How to Compost Indoors How to Compost Indoors
If you're looking to live a greener, less wasteful life, composting can be a perfect solution to getting rid of your trash in a responsible way. Starting a compost pile reduces greenhouse emissions and keeps the waste from ending up in a landfill. Traditional compost piles up outside your home in your yard. But when outside composting just will not work due to lack of space, keep in mind that you can compost indoors, too.
However, it's something you have to experiment with to master. If the mixture isn’t just right, your compost can get soggy and smelly—something you may be able to live with if it's outdoors, but not so easily indoors. It will also have a tendency to attract bugs if poorly maintained. So, you will want to set yourself up for success and manage your indoor compost bin properly.
The most common indoor composting is called vermicompost, or worm composting. The worms break down the garbage and transform it into nutrient-rich “casting,” which is basically a clump that looks like dirt but is a byproduct of the worms that serves as incredible fertilizer. Here are a few steps to get started.
Step 1 - Prepare the Bins
To start a vermicompost bin that is indoor-friendly, get two 14-gallon plastic bins. On one bin, drill 30 or so ¼ inch holes in the bottom and 10 holes in the sides. Stack your bins one inside another with the drilled bin on the top. This two-bin setup will let the extra liquid safely seep out of your worm bin. (To keep your compost from getting too wet, you'll need to dump the liquids from the bottom bin every so often. The liquid is full of nutrients, so you can pour it into your garden or onto your lawn as a sort of bonus fertilizer.)
Step 2 - Fill the Bins With Browns and Soil
To begin the composting process, fill your holey bin with your “browns” first. Named for their earthy color, browns include dead crumpled leaves, unbleached paper, mulch, cardboard, pine needles, bark, or wood shavings. These materials soak up the extra moisture from your other materials so the bin doesn’t get soggy. After you make a layer of browns, the next layer should be a cup of soil (either from a garden or an existing potted plant).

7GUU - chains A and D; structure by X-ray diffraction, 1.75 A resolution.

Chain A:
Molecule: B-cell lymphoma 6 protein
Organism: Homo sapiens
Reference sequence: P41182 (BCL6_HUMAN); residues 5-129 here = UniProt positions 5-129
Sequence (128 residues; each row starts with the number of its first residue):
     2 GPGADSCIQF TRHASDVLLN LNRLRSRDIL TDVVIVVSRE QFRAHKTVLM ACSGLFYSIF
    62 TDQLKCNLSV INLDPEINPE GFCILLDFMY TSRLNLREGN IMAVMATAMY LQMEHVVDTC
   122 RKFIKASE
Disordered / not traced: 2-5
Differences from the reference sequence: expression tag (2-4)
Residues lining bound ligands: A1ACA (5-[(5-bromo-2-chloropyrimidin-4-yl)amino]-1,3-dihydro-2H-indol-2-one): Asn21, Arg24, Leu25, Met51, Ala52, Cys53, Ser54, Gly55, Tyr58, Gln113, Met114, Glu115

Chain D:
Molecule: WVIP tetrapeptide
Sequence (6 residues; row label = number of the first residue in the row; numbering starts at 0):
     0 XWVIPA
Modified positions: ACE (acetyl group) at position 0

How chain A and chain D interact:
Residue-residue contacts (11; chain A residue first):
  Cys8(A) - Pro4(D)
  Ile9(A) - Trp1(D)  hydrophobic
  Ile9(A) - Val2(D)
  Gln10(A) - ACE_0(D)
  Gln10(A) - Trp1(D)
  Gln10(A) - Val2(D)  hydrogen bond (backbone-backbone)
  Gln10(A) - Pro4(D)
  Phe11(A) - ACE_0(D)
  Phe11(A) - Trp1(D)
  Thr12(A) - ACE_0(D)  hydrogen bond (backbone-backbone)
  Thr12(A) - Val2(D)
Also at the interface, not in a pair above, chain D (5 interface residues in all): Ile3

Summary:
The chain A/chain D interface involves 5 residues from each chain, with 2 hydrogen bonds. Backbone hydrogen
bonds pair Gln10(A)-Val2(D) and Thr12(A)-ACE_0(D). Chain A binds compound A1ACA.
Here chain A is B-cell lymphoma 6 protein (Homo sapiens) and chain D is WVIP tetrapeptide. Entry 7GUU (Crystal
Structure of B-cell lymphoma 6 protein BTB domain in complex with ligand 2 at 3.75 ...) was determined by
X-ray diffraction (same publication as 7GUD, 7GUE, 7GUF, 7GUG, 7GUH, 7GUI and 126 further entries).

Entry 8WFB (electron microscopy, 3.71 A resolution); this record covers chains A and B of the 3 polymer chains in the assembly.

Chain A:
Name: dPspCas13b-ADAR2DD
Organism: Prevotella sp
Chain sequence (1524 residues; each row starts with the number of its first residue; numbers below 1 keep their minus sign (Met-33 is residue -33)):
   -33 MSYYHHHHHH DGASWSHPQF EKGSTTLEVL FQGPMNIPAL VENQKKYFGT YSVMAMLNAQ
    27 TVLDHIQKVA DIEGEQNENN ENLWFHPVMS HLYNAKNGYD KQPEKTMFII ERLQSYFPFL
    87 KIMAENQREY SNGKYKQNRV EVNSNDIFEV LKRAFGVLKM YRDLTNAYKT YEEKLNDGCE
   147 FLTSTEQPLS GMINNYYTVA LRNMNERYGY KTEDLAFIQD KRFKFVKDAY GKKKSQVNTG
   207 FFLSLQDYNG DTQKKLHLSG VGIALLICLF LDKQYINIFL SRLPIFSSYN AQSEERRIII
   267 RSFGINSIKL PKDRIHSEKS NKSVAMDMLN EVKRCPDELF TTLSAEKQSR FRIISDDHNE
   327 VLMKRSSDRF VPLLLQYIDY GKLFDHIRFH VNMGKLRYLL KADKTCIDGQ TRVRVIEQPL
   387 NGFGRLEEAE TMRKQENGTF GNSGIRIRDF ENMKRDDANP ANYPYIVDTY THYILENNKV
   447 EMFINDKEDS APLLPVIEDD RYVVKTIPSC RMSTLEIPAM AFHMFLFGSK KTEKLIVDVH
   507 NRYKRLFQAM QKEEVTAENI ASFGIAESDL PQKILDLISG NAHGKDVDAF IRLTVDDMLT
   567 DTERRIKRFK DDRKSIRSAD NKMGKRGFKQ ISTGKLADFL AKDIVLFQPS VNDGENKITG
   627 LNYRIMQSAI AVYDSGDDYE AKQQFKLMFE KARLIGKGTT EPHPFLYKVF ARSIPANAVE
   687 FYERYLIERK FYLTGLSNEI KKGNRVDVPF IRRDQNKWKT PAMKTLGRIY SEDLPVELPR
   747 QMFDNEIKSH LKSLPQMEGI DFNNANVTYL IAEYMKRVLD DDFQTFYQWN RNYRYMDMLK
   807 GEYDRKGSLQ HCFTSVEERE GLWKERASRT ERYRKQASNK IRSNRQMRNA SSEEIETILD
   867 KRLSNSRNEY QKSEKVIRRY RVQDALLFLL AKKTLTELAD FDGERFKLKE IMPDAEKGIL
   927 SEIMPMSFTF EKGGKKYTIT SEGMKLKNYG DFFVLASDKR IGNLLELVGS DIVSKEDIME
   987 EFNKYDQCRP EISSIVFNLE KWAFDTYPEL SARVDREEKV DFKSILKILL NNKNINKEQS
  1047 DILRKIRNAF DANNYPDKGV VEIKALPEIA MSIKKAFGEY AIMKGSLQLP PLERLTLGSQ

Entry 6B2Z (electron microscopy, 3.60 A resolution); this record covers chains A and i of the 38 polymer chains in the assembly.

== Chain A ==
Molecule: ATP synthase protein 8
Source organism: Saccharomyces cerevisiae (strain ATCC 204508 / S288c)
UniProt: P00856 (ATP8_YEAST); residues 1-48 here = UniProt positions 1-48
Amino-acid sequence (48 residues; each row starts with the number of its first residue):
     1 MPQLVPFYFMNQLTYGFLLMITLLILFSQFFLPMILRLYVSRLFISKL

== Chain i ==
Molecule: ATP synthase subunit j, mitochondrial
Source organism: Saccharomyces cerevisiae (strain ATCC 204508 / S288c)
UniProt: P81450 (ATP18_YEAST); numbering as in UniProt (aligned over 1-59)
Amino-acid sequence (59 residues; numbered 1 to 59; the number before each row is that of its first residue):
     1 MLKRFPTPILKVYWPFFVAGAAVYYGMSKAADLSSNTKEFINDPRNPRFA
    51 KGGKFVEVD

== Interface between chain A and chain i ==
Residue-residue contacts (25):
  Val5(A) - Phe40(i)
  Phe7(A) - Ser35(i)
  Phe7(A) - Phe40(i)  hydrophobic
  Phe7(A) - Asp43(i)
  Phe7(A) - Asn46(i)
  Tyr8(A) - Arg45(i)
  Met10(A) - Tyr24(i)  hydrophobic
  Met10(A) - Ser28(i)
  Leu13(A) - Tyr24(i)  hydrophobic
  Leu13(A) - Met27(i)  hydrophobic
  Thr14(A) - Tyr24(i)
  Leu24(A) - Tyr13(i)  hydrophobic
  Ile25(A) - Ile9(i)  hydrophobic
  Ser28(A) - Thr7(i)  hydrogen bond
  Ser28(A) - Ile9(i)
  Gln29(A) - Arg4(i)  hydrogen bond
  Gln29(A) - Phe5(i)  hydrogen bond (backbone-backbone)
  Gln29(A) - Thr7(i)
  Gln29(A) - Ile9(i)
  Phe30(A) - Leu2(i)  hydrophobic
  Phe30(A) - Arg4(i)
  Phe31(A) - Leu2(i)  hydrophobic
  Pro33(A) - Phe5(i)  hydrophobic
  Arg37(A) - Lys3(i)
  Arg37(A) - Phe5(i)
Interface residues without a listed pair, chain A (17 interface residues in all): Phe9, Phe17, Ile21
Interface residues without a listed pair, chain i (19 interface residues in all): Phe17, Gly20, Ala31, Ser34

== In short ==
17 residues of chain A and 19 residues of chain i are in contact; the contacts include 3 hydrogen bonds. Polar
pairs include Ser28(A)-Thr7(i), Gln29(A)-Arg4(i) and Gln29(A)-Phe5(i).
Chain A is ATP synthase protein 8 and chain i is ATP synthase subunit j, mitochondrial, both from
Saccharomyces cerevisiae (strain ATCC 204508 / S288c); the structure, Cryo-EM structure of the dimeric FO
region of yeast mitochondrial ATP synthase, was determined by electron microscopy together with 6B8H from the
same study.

Step 3 - Add the Worms
After the soil comes the worms. Purchase composting worms, known as "red wigglers" or simply red worms. About 1,000 worms can eat 4 pounds of waste a week in their new indoor home.
Step 4 - Add the Greens
Next, comes the “greens," which may include grass clippings, coffee grounds, eggshells, and fruit or vegetable scraps. Once the greens are added, continue with the same amount of browns again two more times. The ratio should be about three browns to one green, but it doesn’t need to be perfect.
Step 5 - Mix the Compost
Mix your compost well, either with a yardstick or your hands. (You will probably want to wear rubber gloves for this step if you're using your hands.)
Step 6 - Harvest the Castings for Your Garden Beds
A healthy compost bin will have material that is moist like a sponge. The compost will absorb waste rather quickly and should smell like fresh earth. When the worms finish their job, you can harvest the castings from the bin. The casting clumps will be an excellent fertilizer for any plants you have.
Tips and Tricks
Shred Food Scraps for Easier Break-Down
hen adding waste into your compost bin, be picky. Not everything should be thrown in like you would with a trash can. Tear or shred your waste material before tossing it in the bin because the smaller the pieces are, the more quickly they will break down. To keep flies away from the bin, bury the food scraps before they are rotten.
Use Coffee Grounds to Keep Flies Away
In your indoor bin you can compost fruits, vegetables, coffee grounds, tea bags, and shredded paper (with no ink). Do not add meat, dairy, fats or spices to your compost bin. These wastes will make your bin smell bad and will not be good for your worms—not to mention they also will attract flies. If you're worried about the smell coming from your bin, be cautious about the stinky foods you add. If you're especially worried about bugs, used coffee grounds on top of your compost will usually ward off flies.